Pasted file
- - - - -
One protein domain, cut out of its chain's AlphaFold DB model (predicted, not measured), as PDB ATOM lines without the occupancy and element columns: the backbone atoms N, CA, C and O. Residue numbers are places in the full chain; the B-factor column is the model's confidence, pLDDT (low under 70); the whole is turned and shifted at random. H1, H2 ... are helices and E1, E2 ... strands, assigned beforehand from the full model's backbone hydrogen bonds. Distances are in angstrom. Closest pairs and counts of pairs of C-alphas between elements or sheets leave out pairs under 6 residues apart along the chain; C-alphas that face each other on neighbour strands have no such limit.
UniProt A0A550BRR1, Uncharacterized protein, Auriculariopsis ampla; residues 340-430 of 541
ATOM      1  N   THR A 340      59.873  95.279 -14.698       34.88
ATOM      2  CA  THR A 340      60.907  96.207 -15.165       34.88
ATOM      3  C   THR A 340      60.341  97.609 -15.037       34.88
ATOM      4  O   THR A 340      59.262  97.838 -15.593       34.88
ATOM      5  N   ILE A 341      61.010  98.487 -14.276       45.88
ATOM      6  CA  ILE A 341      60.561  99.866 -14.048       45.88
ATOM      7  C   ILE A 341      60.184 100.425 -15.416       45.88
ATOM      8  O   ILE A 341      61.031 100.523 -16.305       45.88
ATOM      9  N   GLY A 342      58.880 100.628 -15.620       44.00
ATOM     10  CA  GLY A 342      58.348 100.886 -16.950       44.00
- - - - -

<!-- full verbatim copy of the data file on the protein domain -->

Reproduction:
One protein domain, cut out of its chain's AlphaFold DB model (predicted, not measured), as PDB ATOM lines without the occupancy and element columns: the backbone atoms N, CA, C and O. Residue numbers are places in the full chain; the B-factor column is the model's confidence, pLDDT (low under 70); the whole is turned and shifted at random. H1, H2 ... are helices and E1, E2 ... strands, assigned beforehand from the full model's backbone hydrogen bonds. Distances are in angstrom. Closest pairs and counts of pairs of C-alphas between elements or sheets leave out pairs under 6 residues apart along the chain; C-alphas that face each other on neighbour strands have no such limit.
UniProt A0A550BRR1, Uncharacterized protein, Auriculariopsis ampla; residues 340-430 of 541
ATOM      1  N   THR A 340      59.873  95.279 -14.698       34.88
ATOM      2  CA  THR A 340      60.907  96.207 -15.165       34.88
ATOM      3  C   THR A 340      60.341  97.609 -15.037       34.88
ATOM      4  O   THR A 340      59.262  97.838 -15.593       34.88
ATOM      5  N   ILE A 341      61.010  98.487 -14.276       45.88
ATOM      6  CA  ILE A 341      60.561  99.866 -14.048       45.88
ATOM      7  C   ILE A 341      60.184 100.425 -15.416       45.88
ATOM      8  O   ILE A 341      61.031 100.523 -16.305       45.88
ATOM      9  N   GLY A 342      58.880 100.628 -15.620       44.00
ATOM     10  CA  GLY A 342      58.348 100.886 -16.950       44.00